Despite all the talk of recession, this high-quality baker's dozen may be cheap at the current price.
Towards the end of July, Bodycote (LSE:BOY), Trifast (LSE:TRI) and Victrex (LSE:VCT) all made stock exchange announcements warning of difficult times ahead. Though Bodycote and Trifast said they should still perform as expected over the full year, such reassurances often fail to come true, and announcements like theirs may mean profit warnings in future. Victrex has already warned profits will be lower and so its third-quarter results were confirmation.
The threesome have more in common than you might think. They all supply large manufacturers around the world, Bodycote treats metal components with heat to toughen them, Trifast supplies the fasteners that hold products together, and Victrex supplies a high grade thermoplastic used in components that must be very light and very durable. All three are uncertain about future demand due to general economic uncertainty and already lower demand in the auto and electronics industries.
Businesses like these have done very well since the credit crunch as manufacturers have globalised and simultaneously reduced the number of suppliers they use. They have global footprints and proprietary products, and so they have been favoured over local suppliers. Victrex is unusual in being one of only a handful of suppliers of PEEK polymer, but Trifast and Bodycote have compounded their advantage by buying up smaller rivals and folding them into their supply networks.
Harbingers of recession
The question on many investors, minds, I imagine, is whether these initial signs are harbingers of recession. If they are, it could be bad news for returns, at least temporarily. Of the trio, only Victrex performed adequately during the financial crisis of 2008, by my arbitrary stipulation that a company should achieve at least an 8% return on capital (it returned 11% in the year to September 20009 compared to its long term average of 28%). Trifast and Bodycote have upped their games since then though.
There is a slightly different question weighing on my mind. These companies will perform relatively poorly at times, but because of their advantages they should come back stronger. Unless I change that opinion I intend to follow them through thick and thin. Even so, I use the Decision Engine to build portfolios, my own pension for example, and Money Observer magazine's model portfolio "Share Sleuth". I wonder if my predilection for global manufacturers and distributors makes my portfolios less diversified than they should be.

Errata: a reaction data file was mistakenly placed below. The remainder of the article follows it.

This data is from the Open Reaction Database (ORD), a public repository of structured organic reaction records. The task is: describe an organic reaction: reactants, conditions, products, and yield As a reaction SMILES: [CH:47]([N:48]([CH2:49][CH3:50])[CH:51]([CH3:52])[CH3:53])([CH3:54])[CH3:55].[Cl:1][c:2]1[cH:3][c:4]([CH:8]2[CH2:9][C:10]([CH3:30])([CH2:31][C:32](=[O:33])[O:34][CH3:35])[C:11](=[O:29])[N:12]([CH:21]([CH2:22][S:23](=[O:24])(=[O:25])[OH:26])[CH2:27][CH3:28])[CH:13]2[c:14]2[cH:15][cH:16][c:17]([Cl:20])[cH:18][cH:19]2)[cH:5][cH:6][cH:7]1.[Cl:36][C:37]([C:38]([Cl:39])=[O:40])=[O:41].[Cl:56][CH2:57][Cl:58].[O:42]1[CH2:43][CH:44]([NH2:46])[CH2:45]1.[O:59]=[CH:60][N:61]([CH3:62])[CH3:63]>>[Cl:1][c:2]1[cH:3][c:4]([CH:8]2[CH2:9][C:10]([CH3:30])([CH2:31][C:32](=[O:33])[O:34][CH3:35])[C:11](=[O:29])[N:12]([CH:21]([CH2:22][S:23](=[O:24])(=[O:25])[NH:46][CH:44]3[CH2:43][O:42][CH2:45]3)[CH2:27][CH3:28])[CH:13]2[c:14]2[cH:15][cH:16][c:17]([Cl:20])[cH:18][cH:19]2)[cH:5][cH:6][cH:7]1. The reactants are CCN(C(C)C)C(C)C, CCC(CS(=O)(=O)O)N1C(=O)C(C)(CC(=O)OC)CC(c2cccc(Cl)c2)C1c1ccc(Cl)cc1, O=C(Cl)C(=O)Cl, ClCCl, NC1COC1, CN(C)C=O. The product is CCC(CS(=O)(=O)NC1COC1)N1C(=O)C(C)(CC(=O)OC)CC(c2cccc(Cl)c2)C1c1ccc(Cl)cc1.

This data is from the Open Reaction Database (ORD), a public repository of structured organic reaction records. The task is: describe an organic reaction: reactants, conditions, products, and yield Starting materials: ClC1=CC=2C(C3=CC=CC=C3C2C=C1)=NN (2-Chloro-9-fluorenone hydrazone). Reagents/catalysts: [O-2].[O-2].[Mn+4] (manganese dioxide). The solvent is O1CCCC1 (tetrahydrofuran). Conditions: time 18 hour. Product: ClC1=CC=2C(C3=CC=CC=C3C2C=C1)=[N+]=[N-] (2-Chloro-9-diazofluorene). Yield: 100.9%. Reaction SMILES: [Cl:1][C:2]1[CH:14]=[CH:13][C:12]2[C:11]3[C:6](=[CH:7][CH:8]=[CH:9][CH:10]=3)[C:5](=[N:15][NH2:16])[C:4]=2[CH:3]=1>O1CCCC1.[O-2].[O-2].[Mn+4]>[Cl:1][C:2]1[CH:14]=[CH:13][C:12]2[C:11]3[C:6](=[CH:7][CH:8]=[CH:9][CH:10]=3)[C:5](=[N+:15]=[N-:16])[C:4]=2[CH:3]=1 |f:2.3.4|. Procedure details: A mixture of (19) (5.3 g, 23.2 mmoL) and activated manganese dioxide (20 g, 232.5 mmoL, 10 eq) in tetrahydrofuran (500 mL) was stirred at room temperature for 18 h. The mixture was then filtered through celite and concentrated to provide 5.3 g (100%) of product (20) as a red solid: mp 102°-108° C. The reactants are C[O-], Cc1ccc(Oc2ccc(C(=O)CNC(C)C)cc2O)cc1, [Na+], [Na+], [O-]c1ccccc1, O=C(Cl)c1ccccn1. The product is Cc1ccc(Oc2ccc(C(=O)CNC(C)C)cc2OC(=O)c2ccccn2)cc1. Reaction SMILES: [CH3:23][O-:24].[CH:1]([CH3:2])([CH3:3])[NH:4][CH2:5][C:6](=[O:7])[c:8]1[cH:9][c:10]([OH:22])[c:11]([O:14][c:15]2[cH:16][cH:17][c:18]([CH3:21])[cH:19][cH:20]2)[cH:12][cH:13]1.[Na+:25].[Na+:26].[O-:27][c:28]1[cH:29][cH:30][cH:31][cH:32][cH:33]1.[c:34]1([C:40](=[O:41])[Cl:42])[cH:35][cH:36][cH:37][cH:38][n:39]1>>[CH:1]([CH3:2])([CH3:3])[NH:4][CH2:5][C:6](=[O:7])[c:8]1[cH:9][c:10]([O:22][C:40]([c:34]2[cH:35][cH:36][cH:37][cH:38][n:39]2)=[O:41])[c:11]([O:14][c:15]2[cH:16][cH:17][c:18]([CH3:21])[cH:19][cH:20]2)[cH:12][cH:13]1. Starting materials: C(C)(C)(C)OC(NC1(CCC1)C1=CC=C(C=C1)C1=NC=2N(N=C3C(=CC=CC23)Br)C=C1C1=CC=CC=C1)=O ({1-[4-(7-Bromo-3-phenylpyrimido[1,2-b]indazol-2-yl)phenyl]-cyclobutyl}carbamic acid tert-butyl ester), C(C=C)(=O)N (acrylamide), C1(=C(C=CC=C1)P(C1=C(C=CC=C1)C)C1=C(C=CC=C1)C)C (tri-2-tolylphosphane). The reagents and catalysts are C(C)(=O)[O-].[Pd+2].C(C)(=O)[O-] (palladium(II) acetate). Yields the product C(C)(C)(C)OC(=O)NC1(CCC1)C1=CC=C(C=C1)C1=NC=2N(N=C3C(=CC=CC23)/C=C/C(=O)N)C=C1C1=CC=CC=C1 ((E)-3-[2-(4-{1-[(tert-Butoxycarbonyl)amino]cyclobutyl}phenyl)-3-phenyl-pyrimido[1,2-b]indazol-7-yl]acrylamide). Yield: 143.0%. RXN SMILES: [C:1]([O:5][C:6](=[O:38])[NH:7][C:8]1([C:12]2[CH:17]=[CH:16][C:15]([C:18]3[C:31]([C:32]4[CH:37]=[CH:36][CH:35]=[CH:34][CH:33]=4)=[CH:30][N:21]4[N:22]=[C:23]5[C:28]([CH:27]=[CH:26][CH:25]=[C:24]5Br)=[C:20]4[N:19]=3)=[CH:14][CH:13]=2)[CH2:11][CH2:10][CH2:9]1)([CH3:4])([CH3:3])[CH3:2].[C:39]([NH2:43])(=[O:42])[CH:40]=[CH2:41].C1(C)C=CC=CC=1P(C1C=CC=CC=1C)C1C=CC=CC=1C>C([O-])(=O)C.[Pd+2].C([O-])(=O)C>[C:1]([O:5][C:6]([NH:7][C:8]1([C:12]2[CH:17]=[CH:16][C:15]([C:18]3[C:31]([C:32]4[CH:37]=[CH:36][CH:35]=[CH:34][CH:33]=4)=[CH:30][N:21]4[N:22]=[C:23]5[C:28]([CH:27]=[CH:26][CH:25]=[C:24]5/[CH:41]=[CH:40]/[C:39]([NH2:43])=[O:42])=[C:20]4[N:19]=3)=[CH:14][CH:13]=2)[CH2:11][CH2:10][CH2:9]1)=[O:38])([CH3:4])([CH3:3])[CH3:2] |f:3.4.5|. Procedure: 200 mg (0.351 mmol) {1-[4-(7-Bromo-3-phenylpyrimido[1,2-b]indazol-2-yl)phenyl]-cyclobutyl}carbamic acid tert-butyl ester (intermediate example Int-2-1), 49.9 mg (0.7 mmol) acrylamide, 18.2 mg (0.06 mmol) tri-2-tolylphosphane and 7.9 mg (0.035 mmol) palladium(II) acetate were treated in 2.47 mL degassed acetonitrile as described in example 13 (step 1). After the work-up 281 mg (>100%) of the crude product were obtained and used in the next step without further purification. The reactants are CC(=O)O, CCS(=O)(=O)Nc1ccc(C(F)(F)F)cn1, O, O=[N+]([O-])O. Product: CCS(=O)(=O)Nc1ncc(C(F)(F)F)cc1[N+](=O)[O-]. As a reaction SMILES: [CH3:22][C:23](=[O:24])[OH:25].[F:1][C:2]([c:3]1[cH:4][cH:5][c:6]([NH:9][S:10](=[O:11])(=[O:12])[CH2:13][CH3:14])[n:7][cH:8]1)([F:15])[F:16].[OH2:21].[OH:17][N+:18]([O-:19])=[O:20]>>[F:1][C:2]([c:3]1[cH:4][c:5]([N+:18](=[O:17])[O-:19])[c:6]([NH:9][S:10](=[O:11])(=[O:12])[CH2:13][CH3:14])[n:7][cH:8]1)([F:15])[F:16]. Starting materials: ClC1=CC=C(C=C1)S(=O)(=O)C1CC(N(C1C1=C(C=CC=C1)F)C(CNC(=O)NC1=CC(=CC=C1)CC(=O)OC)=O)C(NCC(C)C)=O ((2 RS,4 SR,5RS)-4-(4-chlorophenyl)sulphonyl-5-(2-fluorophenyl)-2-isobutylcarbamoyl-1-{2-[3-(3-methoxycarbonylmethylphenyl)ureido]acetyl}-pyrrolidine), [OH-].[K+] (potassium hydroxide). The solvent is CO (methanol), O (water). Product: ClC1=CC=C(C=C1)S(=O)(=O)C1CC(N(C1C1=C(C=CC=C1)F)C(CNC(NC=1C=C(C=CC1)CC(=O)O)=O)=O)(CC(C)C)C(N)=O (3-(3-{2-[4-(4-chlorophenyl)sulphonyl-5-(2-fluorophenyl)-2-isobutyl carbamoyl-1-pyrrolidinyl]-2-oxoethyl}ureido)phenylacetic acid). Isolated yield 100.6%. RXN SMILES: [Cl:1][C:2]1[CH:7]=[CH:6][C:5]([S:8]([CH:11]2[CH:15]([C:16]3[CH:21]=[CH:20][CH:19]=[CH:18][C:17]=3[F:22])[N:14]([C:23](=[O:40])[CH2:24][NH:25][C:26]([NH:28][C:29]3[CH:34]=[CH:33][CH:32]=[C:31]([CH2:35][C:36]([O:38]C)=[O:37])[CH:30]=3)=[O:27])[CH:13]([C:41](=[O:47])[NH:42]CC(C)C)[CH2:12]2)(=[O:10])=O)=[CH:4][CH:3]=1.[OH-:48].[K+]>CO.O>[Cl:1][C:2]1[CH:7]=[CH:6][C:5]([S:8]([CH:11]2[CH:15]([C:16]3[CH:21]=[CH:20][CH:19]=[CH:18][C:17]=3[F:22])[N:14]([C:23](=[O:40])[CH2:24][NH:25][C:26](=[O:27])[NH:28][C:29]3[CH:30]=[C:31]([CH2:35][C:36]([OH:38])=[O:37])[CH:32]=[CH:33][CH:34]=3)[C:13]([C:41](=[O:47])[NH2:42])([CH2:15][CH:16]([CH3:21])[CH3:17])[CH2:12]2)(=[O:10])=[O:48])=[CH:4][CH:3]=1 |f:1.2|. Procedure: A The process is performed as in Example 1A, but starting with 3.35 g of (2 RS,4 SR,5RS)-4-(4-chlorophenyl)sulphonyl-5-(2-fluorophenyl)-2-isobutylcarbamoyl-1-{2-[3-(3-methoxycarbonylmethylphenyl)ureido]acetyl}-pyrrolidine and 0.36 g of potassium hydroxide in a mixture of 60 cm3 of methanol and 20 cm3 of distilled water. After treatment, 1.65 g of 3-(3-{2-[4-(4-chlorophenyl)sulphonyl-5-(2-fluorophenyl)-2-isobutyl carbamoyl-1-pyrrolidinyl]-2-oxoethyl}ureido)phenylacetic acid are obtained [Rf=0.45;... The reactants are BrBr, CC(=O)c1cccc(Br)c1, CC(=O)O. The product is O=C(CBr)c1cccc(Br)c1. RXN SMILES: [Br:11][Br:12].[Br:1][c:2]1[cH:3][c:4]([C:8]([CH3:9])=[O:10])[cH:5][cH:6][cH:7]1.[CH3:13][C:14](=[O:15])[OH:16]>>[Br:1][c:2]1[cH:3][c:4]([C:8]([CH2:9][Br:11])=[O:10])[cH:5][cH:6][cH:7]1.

Manufacturing, manufacturing, manufacturing
Scan down the list of shares in the Decision Engine and manufacturing crops up a lot. The highest ranked share is XP Power (LSE:XPP), which supplies power converters to manufacturers of machines. Not all of its converters end up in industrial machines, it is a major supplier to medical equipment manufacturers, but the majority do. Renishaw (LSE:RSW) is also high up the list. It supplies machine tools to manufacturers. Both companies have global footprints. Like Trifast, XP Power's strategy is to win a bigger share of its biggest customers' business.
Demand for the cars and washing machines made by the customers of companies like Bodycote and Trifast waxes and wanes because they are expensive, and when times are hard people put off making major purchases. The same is true for the customers of companies that make industrial machines like XP Power and Renishaw. When demand for their products falls, they buy less new equipment and keep older machines going longer.
XP's half-year results published earlier this month reported a decline in profit due to an almost 50% decline in revenue (ignoring the positive impact of an acquisition) from manufacturers of machines used to make semiconductors, from which it earns 17% of total revenue. XP Power does not expect the market to recover until 2020. Renishaw's full-year results, published on the same day as XP Power's half-year results, reported lower revenue and profit due to a decline in demand from manufacturers of electronics.
Adapt or die
Partly due to economic nationalism, globalisation no longer seems to be the one-way bet it has been, which puts buy and hold investors in an uncomfortable position. Export strength is evidence of a company's virility. Abandoning businesses that have performed well under certain circumstances because those circumstances appear to be changing is probably not the right thing to do. For a start, we do not really know what the future holds. And the best businesses will adapt as they have adapted before. XP Power, for example, will skirt around increased tariffs on trade between China and the USA as it shifts production from its older facility in China to its newer factories in Vietnam.